Connecticut’s Clean Slate Law: What You Need to Know

Nov 30 2022

Changes are coming to the way Connecticut employers can investigate and use the criminal background information of current and prospective employees. A new Connecticut statute known as the “Clean Slate” law becomes effective January 1, 2023 and broadens the protections against invasive inquiries into aspects of a person’s criminal history. The act is aimed at preserving the confidentiality of certain records and prohibiting employers from discriminating against employees and job applicants based on their criminal record.

Specifically, the new law broadens the notice that hiring employers must give to prospective employees about inquiries into their criminal background. Presently, Connecticut law (with some exceptions) prohibits employers from asking on an initial employment application about a prospective employee’s prior arrests, criminal charges, or convictions. Employers may inquire about this history later in the hiring process; but only with a standard notice indicating that the employee may refuse to provide certain types of information. The new law requires an expanded version of this notice to prospective employees, who must be notified in clear and conspicuous language:

(1) That the applicant is not required to disclose the existence of any erased criminal history record information, (2) that erased criminal history record information are records pertaining to a finding of delinquency or that a child was a member of a family with service needs, an adjudication as a youthful offender, a criminal charge that has been dismissed or nolled, a criminal charge for which the person has been found not guilty or a conviction for which the person received an absolute pardon or criminal records that are erased pursuant to statute or by other operation of law, and (3) that any person with erased criminal history record information shall be deemed to have never been arrested within the meaning of the general statutes with respect to the proceedings so erased and may so swear under oath.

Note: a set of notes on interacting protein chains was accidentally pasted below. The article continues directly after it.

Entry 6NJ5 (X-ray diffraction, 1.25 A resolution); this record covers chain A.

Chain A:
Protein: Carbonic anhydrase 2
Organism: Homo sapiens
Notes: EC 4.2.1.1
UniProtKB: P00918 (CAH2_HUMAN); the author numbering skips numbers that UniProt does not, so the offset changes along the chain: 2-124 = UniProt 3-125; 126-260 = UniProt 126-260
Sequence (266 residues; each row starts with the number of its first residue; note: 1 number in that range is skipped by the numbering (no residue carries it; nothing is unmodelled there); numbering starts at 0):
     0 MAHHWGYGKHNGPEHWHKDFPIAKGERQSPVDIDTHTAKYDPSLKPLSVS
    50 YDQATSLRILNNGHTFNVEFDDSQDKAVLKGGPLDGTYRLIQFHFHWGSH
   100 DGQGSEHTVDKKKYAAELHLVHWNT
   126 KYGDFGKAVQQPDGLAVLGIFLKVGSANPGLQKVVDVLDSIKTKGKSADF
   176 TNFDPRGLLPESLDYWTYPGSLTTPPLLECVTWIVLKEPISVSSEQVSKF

The new law also expands the prior statutory definition of this “erased criminal history record information.” It has long been the case that employers conducting background checks of applicants were unable to obtain a criminal history that was erased or where youthful status was granted. Under the new law, however, employers cannot inquire into any erased records, cases where youthful offender status was granted, and continuances of criminal cases that are more than thirteen months old. Employees are also protected by this section if they have a criminal conviction that resulted in a provisional pardon or certificate of rehabilitation.

In addition to restricting access to these erased records, employers may not use them in making hiring or employment decisions. The new law prohibits employers from denying employment to an applicant, or discriminating against a current employee, based solely on this erased criminal history. It makes it illegal for employers to discriminate against an employee in their compensation or in terms, conditions or privileges of employment on the basis of that person’s erased criminal history record information. Job advertisements are also affected. Under the new statue, it is considered a discriminatory practice “to advertise employment opportunities in such a manner as to restrict such employment so as to discriminate against persons on the basis of their erased criminal history record information.”

Employers who violate the Clean Slate law may face strict consequences. The law allows employees to file complaints with the U.S. Department of Labor (DOL) or the Connecticut Commission on Human Rights and Opportunities (CHRO). Employees can also apply directly the Connecticut Superior Court for various remedies, including possible injunctive relief.


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